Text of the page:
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Tall plants for planter along NE facing wall

NwjblakeNwjblake Posts: 15
edited 25 March in Garden design
Hello,

I have three planters (80x17cm) which will sit on my North East facing front wall. The idea is to disguise the bikeshed which stands directly behind - see picture below. I'm on a small budget so looking inexpensive planting ideas that will give a bit of height to cover for the bike shed behind and work in a narrow planter.

We get good sun in the morning until about 11am but then it's shady all day.

Would much appreciate any suggestions!

Thanks in advance.

NB


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Posts

  • FairygirlFairygirl west central ScotlandPosts: 46,325
    I'm afraid you won't get a lot of height in a small trough like that, and you'll need to be vigilant with the ongoing care of the plants.  :)
    You could try some perennials like Centaurea [Knapweed] - it's quite a resilient plant.
    or Lychnis coronaria, as it's almost a weed. The latter would prefer a bit more sun, but it should be fine with enough support.
    The hardy Salvia - caradonna might be ok, although it might not be sunny enough long term for it. 
    Anything shrubby would struggle a bit, although some of the smaller varieties of Hebe might be alright. 
    Heathers of varying types might also be ok, although they'd prefer a little more sun, but if it's generally light, it's not too big a problem. You could try Hellebores too, as long as you don't let them get dried out for long periods.

    You'd need to fasten the troughs on in some way too, or they'll get dislodged - or stolen.
    It's a place where beautiful isn't enough of a word....


  • GardenerSuzeGardenerSuze South NottsPosts: 1,181
    @Nwjblake A friend had the same dilemma, it was a different aspect but the problem was the depth of the planters. She tried various things over many years, before long  she had all root and no compost. Euonymous Green Pillar might be an option, but you will need to ensure it is watered well. You can get them in packs of six at the GC they will be small or same price for one larger one. They will need lifting at least once a year root pruned fresh compost. You may also need to top dress with some compost. This project will involve continued maintenance as with all plants that are not in the soil. A plant needs a root run two thirds of it's height as a guide. 
  • NwjblakeNwjblake Posts: 15
    Thank you both. 

    Great advice and yes I hadn't really considered the depth of planter being an issue.

    I will look into the above. Would you think any kind of fern might work in this setting?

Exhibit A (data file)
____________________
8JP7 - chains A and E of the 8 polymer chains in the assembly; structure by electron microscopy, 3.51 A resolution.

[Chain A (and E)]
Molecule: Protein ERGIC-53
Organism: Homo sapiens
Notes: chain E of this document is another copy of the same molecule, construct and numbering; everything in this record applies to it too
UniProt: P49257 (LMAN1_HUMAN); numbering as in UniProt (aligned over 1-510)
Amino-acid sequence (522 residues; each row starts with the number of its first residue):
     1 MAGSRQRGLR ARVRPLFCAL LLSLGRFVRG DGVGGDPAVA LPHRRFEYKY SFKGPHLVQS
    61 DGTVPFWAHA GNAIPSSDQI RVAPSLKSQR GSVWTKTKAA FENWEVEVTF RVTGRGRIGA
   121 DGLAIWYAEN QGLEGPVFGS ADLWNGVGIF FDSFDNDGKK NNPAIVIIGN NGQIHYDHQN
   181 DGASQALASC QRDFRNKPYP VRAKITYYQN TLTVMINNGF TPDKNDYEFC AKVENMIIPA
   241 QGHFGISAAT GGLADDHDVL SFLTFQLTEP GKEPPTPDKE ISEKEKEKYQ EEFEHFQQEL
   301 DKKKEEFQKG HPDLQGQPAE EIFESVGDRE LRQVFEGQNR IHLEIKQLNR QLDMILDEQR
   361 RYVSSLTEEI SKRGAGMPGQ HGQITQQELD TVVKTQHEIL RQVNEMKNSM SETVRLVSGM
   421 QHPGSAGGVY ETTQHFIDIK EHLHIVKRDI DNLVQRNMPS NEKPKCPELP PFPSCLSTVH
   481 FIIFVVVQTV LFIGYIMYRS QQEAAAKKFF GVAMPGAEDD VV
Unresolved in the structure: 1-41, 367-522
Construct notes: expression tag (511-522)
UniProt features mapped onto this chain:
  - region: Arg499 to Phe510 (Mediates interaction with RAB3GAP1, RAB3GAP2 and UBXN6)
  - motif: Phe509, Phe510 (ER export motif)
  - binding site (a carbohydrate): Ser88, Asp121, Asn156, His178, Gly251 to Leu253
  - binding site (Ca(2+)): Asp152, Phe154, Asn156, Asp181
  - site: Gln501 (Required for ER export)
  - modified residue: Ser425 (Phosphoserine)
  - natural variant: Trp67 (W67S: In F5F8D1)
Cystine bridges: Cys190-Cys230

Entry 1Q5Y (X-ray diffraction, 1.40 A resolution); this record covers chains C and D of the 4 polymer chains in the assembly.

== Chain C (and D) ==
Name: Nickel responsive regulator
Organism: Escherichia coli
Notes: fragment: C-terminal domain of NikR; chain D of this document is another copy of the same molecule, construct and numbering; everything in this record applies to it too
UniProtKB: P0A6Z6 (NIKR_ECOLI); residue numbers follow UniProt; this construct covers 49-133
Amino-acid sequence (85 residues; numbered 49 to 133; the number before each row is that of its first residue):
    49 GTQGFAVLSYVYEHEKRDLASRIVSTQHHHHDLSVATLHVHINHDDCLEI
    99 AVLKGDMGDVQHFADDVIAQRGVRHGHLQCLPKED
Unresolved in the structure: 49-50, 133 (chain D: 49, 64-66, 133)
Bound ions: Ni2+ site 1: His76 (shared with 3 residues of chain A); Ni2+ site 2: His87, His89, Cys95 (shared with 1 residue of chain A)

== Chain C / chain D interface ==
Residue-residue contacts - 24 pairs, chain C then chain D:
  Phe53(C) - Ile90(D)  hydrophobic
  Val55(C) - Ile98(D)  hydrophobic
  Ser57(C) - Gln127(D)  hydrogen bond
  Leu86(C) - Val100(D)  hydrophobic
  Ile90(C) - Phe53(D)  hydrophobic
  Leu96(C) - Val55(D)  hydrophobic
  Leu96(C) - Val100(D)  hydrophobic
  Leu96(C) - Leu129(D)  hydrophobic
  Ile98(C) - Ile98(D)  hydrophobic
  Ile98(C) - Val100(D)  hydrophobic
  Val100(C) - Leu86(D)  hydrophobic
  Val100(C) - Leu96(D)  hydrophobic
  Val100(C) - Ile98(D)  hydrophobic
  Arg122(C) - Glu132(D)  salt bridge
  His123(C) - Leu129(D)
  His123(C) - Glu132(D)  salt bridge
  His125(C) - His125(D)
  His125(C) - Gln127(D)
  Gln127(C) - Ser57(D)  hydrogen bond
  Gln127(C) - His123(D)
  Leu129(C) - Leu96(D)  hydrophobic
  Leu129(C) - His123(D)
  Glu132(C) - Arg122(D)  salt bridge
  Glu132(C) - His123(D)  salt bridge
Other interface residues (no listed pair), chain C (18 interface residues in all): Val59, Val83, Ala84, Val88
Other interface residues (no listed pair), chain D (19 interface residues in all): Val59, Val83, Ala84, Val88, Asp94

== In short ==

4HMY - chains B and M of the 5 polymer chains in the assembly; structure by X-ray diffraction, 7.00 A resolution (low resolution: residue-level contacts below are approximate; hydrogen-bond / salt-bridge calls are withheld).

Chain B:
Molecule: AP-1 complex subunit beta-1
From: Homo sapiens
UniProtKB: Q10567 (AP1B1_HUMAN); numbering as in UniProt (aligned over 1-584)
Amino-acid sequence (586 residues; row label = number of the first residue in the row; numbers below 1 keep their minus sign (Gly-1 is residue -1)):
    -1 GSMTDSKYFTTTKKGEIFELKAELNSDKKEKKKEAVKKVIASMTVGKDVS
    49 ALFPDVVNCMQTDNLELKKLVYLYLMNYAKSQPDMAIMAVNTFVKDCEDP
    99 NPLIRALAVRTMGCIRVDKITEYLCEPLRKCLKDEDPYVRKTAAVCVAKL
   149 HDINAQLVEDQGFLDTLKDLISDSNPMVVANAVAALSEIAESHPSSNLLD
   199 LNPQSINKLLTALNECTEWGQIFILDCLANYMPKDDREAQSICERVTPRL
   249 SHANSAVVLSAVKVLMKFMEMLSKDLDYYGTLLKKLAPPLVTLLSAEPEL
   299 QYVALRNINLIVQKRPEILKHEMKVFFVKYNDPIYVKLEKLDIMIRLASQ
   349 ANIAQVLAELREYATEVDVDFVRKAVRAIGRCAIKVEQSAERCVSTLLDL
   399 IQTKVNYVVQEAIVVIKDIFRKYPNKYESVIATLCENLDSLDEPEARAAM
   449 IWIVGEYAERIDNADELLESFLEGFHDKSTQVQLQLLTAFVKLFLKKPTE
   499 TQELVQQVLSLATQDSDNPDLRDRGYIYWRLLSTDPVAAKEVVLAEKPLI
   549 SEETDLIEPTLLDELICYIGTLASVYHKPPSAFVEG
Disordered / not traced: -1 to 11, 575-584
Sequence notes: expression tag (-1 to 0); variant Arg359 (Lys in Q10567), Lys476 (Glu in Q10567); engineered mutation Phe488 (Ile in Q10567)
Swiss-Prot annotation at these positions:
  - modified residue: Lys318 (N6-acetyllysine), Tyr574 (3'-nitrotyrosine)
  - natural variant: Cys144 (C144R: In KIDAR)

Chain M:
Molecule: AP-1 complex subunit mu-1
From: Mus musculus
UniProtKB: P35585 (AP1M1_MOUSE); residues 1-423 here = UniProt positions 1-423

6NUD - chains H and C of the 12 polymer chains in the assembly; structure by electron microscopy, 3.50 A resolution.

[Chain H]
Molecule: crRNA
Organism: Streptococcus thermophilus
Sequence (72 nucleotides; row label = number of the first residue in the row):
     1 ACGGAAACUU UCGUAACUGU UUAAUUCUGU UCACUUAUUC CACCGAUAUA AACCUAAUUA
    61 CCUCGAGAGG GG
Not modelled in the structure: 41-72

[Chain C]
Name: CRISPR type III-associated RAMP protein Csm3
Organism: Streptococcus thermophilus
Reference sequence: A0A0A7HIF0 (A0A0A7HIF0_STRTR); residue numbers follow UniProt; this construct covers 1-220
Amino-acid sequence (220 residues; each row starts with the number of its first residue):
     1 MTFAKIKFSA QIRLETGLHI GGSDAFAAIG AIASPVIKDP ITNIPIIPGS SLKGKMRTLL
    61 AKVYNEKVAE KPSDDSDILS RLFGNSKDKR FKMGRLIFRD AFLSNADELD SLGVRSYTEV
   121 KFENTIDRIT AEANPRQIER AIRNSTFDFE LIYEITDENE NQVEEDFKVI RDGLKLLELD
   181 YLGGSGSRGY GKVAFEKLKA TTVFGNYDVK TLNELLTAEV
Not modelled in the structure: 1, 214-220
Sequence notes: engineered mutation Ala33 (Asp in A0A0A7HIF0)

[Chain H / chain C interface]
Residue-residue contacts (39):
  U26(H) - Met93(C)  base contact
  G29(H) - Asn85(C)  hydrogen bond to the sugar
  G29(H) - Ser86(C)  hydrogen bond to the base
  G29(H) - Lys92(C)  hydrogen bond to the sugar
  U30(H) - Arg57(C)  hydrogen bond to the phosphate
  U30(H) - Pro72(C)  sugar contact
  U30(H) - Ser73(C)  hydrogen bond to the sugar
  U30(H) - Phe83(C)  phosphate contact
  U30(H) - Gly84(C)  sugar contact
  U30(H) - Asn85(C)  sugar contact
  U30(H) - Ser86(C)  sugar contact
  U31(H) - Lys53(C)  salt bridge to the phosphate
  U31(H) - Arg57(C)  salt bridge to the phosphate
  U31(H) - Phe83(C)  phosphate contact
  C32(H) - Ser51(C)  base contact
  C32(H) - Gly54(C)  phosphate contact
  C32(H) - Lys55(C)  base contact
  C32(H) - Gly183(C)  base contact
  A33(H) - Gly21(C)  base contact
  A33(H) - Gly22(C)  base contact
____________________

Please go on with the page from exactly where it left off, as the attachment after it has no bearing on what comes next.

• FairygirlFairygirl west central ScotlandPosts: 46,325
    Yes - ferns might do, but most aren't evergreen so that might be a consideration. The evergreen ones tend to need decent moisture. 
    If you don't need the overall height to be more than a couple of feet at most, it's easier. Planting that gets to about 18 inches would then be enough. Pretty much everything I suggested is in that sort of size.  I'm guessing that's about all you need?
    It's a place where beautiful isn't enough of a word....


  • NwjblakeNwjblake Posts: 15
    Great I'll look into it. And yes I think so. Thank you for your help!
  • B3B3 Posts: 21,493
    Jasmine would probably be ok there but you would need to keep it trimmed or it looks messy. Unfortunately, it's not evergreen.
    In London. Keen but lazy.
  • LoxleyLoxley Posts: 4,453
    edited 25 March
    I would go with an evergreen ornamental grass; Anemanthele lessoniana would probably be about the largest I could suggest that would live in a planter that size for an extended period of time... You will usually find volunteer seedlings that you can replace the mother plants with, which is useful.

    2 per trough would be OK.
  • FairygirlFairygirl west central ScotlandPosts: 46,325
    I was thinking grasses too @Loxley. Some are very adaptable, and don't always need a lot of sun. Many of the Carexes would also be fine. Not that pendula one though!
    It's a place where beautiful isn't enough of a word....


  • NwjblakeNwjblake Posts: 15
    @Loxley Anemanthele lessoniana looks perfect. When you say two per trough, would that be 2x 9cm pots? Also could I mix these with say the salvia caradonna?
  • LoxleyLoxley Posts: 4,453
    edited 25 March
    Yes, 9cm plants will soon grow into good size plants, this grass grows fairly fast. Would look great with Salvia Caradonna, my only concern would be they would end up a bit too close together, once the grass gets a bit bigger; and the Salvia might prefer a little more sunshine. 
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